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Photography Tips

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Our students travel to new countries, discover new cultures and come back with some amazing memories and thousands of photos! Here are some tips to make sure you take the best photos you possibly can.

I have removed some important vocabulary from the text. All you need to do is choose which word goes in which gap.
Lesson by Caroline

Key Words

crop - to make something shorter or smaller, especially by cutting
details - the small features of something that you only notice when you look carefully
responds - to say or do something as a reaction to something that has been said or done
squinting - to partly closing your eyes in order to see more clearly
silhouette - a dark shape seen against a light surface
strive - to try very hard to do something, especially for a long time or against difficulties
shoot - to use a camera to record a film or take a photograph
distract - to make someone stop giving their attention to something
shadows - areas of darkness, caused by light being blocked by something, which usually have a similar shape to the object that is blocking the light and which appears to be joined to it
represent - to show or describe something or someone

How to take good photographs

Each time you spot a subject, snap a shot and then move in closer for a better shot. Having your subject almost fill the frame helps your viewer understand and appreciate your photo. Also, _1_ are often more interesting than an overall view. Keep moving in closer until you are sure the photo will successfully _2_ your subject.

If it is at all possible that your subject may move, bolt, fly away, stop smiling, or just get tired of waiting for you to take the picture, _3_ once right away. Practice getting quicker and quicker to the draw. Do not worry about taking too many pictures and do not wait until you're absolutely certain all the knobs and buttons are in their correct position. As the motto of one of BetterPhoto old t-shirts states, "Shoot First, Ask Questions Later."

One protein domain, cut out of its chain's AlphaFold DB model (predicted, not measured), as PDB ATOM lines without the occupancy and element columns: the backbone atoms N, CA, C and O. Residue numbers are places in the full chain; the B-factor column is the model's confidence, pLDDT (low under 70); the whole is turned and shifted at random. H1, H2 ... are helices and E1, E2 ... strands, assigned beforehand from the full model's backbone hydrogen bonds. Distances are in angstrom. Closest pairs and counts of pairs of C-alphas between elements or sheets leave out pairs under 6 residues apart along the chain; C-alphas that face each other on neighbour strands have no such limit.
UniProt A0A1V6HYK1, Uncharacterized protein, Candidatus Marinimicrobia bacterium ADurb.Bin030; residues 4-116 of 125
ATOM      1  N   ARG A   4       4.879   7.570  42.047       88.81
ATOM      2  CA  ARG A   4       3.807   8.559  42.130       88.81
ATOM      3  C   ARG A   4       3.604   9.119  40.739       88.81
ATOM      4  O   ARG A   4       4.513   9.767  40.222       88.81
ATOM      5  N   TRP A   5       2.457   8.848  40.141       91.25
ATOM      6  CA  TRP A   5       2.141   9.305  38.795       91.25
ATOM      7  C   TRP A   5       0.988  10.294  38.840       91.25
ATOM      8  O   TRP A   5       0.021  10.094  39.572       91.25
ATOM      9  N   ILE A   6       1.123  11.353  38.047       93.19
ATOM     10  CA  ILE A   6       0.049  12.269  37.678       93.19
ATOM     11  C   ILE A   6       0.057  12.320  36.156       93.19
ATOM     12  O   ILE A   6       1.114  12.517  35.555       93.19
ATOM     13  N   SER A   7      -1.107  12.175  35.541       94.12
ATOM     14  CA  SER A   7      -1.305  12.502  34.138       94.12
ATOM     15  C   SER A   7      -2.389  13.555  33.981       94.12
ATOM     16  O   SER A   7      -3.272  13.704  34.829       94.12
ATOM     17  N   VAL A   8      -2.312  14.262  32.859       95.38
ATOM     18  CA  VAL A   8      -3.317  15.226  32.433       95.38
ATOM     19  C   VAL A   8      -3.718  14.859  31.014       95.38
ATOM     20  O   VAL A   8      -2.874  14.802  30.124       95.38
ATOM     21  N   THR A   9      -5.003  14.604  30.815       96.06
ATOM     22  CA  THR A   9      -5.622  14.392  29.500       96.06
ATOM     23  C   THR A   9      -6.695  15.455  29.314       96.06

Even if you don't plan on selling your photo to the Smithsonian, make every effort to keep it balanced and beautiful. On one level or another, everyone _4_ better to a picture that has all elements in balance _5_ to lead the eye along an interesting path through the photo, with the use of strong lines or patterns. Keep the horizon level; _6_ out extra elements that you are not interested in. Consciously place your subject where you think it most belongs rather than just accepting it wherever it happens to land in the photo; Play with perspective so that all lines show a pattern or lead the eye to your main subject.

Discern what you are really interested in and center your efforts on getting the best photo of this subject, whether it a still life, your funny cat, your doggy, a friend, a family matter, a mood, a place or culture. Then be sure to keep anything that would _7_ out of the picture. The easiest way to do this is to watch your borders - the edges of the view you see through the camera's viewfinder. Then recompose if anything - such as an unattractive telephone wire, an old soda can, a distracting sign, your finger, or your camera strap - hangs into your picture.It can become more difficult if you want to, say, shoot a San Francisco cable car without a single distracting telephone line. But even in such a difficult case, you have many options.

Look at the light. By this, I don't mean look into the sun - no, that won't do at all. But it is good to see what kind of light you are working with. Which way are the _8_ falling? Unless you want a _9_ effect, where your subject is black against an interesting background, it's generally best to shoot with the sun behind you. How is the light affecting your subject? Is the subject _10_? Is the light blazing directly and brightly upon your whole subject? This works well if you are in love with the bold colors of your subject. Side lighting, on the other hand, can add drama but can also cause extreme, hard-to-print contrasts. Lastly, indirect light can be used to make your subject glow soft and pretty.

For more tips go to: http://www.betterphoto.com/exploring/tips.asp

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